Wednesday, July 13, 2011

Readings & Lectures ~ it must be July!

Join our internationally acclaimed faculty of poets and fiction writers for a series of public lectures and readings during the 31st Napa Valley Writers' Conference, which is hosted and sponsored by Napa Valley College.

The eight poets and fiction writers who serve as conference faculty are united by critical acclaim for their work. In fiction, Adam Haslett’s Union Atlantic has been called “the first great novel of the new century,” while Michelle Huneven’s novel Blame was a finalist for the 2009 National Book Critics’ Circle Award. Daniel Alarcón’s novel Lost City Radio prompted Granta magazine to name him one of America’s top young novelists, while Lan Samantha Chang, director of the Iowa Writers’ Workshop, recently publishedAll is Forgotten, Nothing is Lost, which National Public Radio called “a full and resonant story of the pains and perils, falsehoods and truths of trying to be an American artist . . . unforgettable.”

The poetry faculty includes Jane Hirshfield, whose collection After was shortlisted for England’s T.S. Eliot Prize and selected as one of the top books of 2006 by the Washington Post. D.A. Powell’Chronic and Major Jackson’s Leaving Saturn were both finalists for the National Book Critics Circle Award, while David St. John, author of nine volumes of poetry, was a finalist for the National Book Award for Study for the World’s Body: New and Selected Poems.

Morning and afternoon lectures on the art and craft of writing will be held at the Napa Valley College Upper Valley Campus in St. Helena. Evening readings are scheduled for various venues throughout the Napa Valley. The full schedule of readings and lectures is as follows:

Sunday, July 24
7:30 p.m.: Wine reception and reading with poet D. A. Powell and fiction writer Daniel Alarcón at the Upper Valley Campus, 1088 College Ave., St. Helena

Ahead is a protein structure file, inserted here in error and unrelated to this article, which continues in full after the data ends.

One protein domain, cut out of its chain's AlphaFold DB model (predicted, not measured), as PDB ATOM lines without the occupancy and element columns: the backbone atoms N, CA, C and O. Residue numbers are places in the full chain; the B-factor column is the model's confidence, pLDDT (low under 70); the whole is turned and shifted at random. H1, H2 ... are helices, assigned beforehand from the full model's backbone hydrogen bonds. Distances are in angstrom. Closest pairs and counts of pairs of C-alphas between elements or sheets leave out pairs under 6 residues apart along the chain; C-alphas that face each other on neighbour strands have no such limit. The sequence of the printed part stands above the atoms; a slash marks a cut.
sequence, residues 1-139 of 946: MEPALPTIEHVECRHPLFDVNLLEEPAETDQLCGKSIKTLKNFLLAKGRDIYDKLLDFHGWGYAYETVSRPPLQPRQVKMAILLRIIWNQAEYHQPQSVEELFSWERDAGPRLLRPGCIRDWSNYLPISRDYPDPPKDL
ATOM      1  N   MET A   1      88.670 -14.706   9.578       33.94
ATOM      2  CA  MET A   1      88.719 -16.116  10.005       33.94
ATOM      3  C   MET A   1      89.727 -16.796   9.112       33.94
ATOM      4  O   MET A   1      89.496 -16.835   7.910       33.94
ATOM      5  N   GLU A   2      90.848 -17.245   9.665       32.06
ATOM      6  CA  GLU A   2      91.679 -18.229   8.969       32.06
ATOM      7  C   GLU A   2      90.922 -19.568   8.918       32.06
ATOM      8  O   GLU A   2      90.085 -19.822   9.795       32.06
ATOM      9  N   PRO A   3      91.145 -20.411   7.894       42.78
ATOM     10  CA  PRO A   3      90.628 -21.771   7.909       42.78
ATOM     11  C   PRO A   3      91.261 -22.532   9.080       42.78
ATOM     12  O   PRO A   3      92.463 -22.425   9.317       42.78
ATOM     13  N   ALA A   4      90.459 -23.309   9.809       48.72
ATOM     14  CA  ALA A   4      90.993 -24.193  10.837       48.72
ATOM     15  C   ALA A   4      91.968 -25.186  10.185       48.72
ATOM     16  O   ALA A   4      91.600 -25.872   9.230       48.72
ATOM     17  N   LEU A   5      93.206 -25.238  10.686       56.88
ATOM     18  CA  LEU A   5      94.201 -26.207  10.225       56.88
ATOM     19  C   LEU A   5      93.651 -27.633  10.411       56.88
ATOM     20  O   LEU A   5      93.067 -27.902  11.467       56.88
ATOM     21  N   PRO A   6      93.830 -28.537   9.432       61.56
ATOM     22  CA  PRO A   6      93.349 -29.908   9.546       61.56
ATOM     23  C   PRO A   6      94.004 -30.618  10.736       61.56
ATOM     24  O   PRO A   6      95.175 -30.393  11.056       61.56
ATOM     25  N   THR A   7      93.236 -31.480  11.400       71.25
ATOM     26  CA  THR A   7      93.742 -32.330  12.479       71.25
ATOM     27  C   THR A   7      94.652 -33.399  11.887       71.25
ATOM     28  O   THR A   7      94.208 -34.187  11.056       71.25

Monday, July 259 a.m.: Poetry lecture by Jane Hirshfield, Upper Valley Campus
1:30 p.m.: Fiction lecture by Adam Haslett, Upper Valley Campus
7:30 p.m.: Wine reception and reading with poet David St. John and fiction writer Lan Samantha Chang, Rubicon Estate, 1991 St. Helena Highway, Rutherford
Tuesday, July 269 a.m.: Poetry lecture by D.A. Powell, Upper Valley Campus
1:30 p.m.: Fiction lecture by Daniel Alarcón, Upper Valley Campus
7:30 p.m.: Wine reception and reading with poet Major Jackson and fiction writer Michelle Huneven, Robert Mondavi Winery, 7801 St. Helena Highway, Oakville
Wednesday, July 279 a.m.: Poetry lecture by David St. John, Upper Valley Campus
1:30 p.m.: Fiction lecture by Lan Samantha Chang, Upper Valley Campus
6:30 p.m.: Wine reception and reading with poet Jane Hirshfield and fiction writer Adam Haslett, Educational Center for the Performing Arts, Napa Valley College, 2277 Napa-Vallejo Highway (Highway 221), Napa
Thursday, July 289 a.m.: Poetry lecture by Major Jackson, Upper Valley Campus
1:30 p.m.: Fiction lecture by Michelle Huneven, Upper Valley Campus
Admission to evening readings costs $10. Admission to the daytime lectures is $25 apiece, $90 for the four-lecture series in either poetry or fiction, or $175 for all eight lectures. Tickets for all public events may be purchased at the door by cash or check. Students with valid student IDs will be admitted free of charge to all lectures and evening readings, along with conference supporters and community housing hosts.

For more information about the conference and the reading and lecture series, visit or